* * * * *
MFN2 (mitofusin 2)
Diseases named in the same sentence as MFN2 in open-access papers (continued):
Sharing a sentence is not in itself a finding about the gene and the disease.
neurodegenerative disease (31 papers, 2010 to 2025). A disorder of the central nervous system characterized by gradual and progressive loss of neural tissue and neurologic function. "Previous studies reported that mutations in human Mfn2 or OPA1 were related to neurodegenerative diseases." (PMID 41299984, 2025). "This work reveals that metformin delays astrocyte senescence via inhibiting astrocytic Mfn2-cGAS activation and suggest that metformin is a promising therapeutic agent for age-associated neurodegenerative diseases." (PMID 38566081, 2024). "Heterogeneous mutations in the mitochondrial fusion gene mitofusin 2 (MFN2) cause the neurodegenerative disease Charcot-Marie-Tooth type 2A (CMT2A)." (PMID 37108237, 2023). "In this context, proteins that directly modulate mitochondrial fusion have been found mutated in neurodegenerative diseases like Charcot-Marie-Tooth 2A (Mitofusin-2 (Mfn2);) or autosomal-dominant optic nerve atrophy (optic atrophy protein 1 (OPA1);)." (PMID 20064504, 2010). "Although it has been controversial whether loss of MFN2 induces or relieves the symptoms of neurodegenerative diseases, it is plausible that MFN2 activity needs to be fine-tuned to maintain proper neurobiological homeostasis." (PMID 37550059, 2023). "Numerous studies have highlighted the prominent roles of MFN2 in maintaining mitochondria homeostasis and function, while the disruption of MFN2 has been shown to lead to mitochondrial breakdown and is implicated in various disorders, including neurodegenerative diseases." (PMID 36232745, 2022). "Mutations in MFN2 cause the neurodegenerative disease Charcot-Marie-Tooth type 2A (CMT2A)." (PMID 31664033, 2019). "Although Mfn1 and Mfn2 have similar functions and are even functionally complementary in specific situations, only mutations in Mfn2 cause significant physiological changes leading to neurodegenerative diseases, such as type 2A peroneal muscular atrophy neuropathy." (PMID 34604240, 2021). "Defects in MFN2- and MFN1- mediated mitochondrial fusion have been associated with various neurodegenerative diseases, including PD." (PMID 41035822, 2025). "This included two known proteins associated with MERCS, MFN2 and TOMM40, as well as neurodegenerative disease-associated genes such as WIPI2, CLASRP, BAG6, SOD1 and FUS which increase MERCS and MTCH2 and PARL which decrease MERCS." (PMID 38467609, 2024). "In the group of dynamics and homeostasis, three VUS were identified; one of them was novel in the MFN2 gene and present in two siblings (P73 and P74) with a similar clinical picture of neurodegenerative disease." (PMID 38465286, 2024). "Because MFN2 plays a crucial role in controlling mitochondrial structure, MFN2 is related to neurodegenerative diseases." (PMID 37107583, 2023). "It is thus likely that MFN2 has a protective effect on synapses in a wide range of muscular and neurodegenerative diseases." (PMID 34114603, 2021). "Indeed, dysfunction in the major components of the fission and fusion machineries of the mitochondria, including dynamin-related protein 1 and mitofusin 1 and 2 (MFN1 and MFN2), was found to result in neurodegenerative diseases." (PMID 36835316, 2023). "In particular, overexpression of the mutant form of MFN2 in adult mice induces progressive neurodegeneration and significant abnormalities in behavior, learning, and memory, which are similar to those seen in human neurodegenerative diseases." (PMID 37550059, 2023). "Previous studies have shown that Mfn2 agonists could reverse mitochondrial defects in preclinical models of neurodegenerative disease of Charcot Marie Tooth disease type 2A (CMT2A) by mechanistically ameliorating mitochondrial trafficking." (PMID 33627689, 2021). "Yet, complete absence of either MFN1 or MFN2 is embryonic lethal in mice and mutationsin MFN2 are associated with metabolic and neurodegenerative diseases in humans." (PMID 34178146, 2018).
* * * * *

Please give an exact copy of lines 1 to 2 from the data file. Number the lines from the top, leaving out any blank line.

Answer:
MFN2 (mitofusin 2)
Diseases named in the same sentence as MFN2 in open-access papers (continued):